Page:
What is EMDR Therapy?
Updated: Oct 19
Eye Movement Desensitization and Reprocessing (EMDR) is a evidence-based therapy developed by Dr. Francine Shapiro. As a memory based therapy which addresses the mind-body connection it can be utilized to assist with a wide variety of causes of emotional distress and adverse experiences.
EMDR Therapy is treatment approach developed by Dr. Francine Shapiro in the late 1980's. After many years of research and development, EMDR became an evidence based model for the treatment of PTSD. It has been widely researched with many other emotional health issues with proven efficacy.
As a Certified EMDR Therapist with the International Association of EMDR called EMDRIA I have witnessed the power of transformation that can occur in this approach. I appreciate the flexibility of EMDR therapy and the ability to integrate many modalities within its phase oriented structure.
A few of the distinct components of EMDR are:
EMDR through its premise of the AIP seeks to complete processing and restore the Adaptive Information Processing (AIP) innately within us. This is the mechanism by which we process and store memories. From a neurobiological approach trauma is defined as when an adverse experience occurs an an overload of the Autonomic Nervous System (ANS) created an isolated, unprocessed event in the ANS which can creating lasting dysregulation (ie symptoms such as anxiety, depression, intrusive thoughts, recurrent and distressing dreams or flashbacks, etc).
The three prong approach of EMDR - Past, Present and Future. Our neural networks are based in chains of association, or channels. Therefore when a present day "trigger" occurs (an associated image, cognition/thought, emotion or sensation of the original past event) is "stuck" material evoking the same ANS survival reaction as the original event. The stuck material of the past continues to create blocked processing, identified as the symptom in the present. The present is in the past, and the future needs to be addressed.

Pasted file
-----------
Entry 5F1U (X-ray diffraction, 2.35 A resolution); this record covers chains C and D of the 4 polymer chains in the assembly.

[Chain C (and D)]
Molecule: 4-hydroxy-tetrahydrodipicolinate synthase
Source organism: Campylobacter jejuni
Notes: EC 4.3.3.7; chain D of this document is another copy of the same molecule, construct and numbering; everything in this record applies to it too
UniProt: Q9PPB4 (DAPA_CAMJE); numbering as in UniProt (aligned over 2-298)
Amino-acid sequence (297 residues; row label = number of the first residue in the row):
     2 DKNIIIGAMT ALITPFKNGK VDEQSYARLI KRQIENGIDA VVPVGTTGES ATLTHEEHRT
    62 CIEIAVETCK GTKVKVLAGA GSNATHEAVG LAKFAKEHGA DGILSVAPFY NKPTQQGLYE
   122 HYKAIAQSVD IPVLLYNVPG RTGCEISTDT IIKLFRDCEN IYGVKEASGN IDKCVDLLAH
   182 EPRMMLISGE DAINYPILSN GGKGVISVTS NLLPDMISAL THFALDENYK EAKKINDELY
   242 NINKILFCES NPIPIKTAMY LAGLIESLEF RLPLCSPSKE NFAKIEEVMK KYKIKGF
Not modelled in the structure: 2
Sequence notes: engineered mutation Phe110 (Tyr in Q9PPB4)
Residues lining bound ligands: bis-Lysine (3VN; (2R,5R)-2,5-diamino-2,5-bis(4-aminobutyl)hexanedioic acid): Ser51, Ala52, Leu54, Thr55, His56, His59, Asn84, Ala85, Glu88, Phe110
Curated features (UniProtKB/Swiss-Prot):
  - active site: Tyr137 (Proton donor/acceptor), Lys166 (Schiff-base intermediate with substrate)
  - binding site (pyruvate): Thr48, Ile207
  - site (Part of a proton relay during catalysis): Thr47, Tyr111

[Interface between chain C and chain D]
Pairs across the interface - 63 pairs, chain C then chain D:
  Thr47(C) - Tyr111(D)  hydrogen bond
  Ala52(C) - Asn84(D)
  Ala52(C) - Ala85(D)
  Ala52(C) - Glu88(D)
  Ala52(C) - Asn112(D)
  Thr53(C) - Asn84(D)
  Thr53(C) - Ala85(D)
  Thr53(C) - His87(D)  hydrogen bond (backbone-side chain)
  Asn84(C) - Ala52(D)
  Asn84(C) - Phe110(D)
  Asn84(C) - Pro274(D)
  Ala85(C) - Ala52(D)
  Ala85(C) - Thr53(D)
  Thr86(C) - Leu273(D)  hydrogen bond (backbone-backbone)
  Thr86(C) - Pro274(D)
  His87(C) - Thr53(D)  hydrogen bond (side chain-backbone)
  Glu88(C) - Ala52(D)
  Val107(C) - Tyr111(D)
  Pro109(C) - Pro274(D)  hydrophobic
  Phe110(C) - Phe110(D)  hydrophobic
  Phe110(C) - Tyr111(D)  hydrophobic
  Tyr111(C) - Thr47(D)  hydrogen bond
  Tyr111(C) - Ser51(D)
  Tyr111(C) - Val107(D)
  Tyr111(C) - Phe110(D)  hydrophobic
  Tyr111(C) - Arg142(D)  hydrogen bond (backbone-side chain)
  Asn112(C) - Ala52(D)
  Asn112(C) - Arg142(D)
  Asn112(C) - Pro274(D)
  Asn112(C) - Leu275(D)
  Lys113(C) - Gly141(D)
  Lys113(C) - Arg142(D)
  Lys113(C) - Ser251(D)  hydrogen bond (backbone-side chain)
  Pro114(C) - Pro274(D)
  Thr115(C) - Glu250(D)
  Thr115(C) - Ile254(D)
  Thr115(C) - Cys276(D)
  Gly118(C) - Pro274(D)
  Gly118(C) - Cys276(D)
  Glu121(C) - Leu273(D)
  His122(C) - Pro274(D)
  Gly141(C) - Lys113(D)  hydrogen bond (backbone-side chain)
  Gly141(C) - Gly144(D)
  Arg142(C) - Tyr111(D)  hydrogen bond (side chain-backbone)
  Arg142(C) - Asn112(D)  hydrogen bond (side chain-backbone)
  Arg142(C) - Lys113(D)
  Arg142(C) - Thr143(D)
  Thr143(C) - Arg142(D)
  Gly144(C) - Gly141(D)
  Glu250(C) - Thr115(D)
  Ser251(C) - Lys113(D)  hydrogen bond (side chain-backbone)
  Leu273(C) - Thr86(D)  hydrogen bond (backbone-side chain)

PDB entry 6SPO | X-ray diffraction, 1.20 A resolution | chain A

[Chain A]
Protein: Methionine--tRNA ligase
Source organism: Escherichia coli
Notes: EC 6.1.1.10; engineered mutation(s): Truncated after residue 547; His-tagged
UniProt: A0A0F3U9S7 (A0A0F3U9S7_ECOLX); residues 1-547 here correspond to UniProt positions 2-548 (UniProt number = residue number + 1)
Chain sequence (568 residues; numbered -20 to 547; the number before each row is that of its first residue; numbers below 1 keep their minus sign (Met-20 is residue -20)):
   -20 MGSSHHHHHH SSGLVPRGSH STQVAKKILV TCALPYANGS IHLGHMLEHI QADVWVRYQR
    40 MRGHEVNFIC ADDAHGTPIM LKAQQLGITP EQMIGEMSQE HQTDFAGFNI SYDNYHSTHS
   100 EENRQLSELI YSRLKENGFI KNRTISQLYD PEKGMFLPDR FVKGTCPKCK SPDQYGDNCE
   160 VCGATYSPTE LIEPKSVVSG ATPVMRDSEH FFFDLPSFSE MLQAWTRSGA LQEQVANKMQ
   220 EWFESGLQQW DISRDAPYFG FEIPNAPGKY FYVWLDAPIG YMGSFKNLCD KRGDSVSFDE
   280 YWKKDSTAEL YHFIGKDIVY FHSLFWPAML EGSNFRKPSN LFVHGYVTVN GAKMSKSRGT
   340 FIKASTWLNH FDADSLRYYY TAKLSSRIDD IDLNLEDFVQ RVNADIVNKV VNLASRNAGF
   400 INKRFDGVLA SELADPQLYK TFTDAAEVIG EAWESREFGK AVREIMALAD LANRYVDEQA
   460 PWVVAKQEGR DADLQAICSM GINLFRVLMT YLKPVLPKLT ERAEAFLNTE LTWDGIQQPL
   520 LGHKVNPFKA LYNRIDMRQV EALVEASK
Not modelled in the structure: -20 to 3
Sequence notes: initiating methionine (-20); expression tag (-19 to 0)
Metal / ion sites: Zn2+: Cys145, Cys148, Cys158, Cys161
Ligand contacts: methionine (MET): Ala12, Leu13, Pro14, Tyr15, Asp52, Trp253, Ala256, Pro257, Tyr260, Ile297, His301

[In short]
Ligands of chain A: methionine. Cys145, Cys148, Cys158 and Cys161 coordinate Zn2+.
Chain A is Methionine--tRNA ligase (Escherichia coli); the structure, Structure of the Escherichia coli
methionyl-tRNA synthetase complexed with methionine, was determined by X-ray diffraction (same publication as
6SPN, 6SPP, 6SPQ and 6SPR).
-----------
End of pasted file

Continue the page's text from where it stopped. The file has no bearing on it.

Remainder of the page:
Phase-oriented approach means there is more structure than other models of therapeutic treatment. The 8 Phases of EMDR are: (1) assessment and treatment planning, (2) preparation phase; (3)identifying distressing material, (4)desensitizing the distress, (5)installation of new cognitive beliefs, (6) closing or containment strategies, (7) body scan and (8) re-evaluation. The phases are not necessarily linear but they are the framework of understanding and progression from which the therapist conceptualizes treatment.
Dual attention is essential. Dual attention means there is the capacity to be both fully aware of the present moment while also being able to connect with distressing material. The early phases of therapy focus in the development and/or return to a nervous system felt sense of safety in nervous system to prepare for reprocessing.
Bi-lateral stimulation (bls) Simply defined it is the use of alternating left-right stimulation which can be achieved through eye movements, kinesthetic cues (tapping), or audio tones. The use of bls is utilized with varying speeds in the therapy experiences.
Whole-Brain and Body approach. EMDR conceptualizes treatment as mind and the body. It is incredibly flexible due to it's phase oriented model and many other types of therapies are easily integrated (for example, somatic interventions, parts work, mindfulness, and so on). A more highly-trained EMDR therapist will have increased knowledge and guidance through these phases.
What I love about EMDR are the outcomes. While no therapy can guarantee positive outcomes, it has been my experience in the many years of practice to be a part of some pretty incredible outcomes and hopeful futures.
My hope is that this information engages your curiosity to consider EMDR therapy, If you are, feel free to reach out to consult with an EMDR therapist whatever concern you are struggling with in this present moment. You are worthy of healing it!
To find an EMDR Therapist: https://www.emdria.org/find-an-emdr-therapist/
Disclaimer: This website and blog only provides information. It does not provide any mental health, psychological, financial, legal an/or legal advice. The content within does not aim to prevent, cure, or treat any mental or medical condition. Solely you are responsible for your own well-being, decisions, choices, actions, and results. Julie Cardoza, LMFT, RYT, CIT disclaims any liability for your reliance on any opinions or advice contained in this website.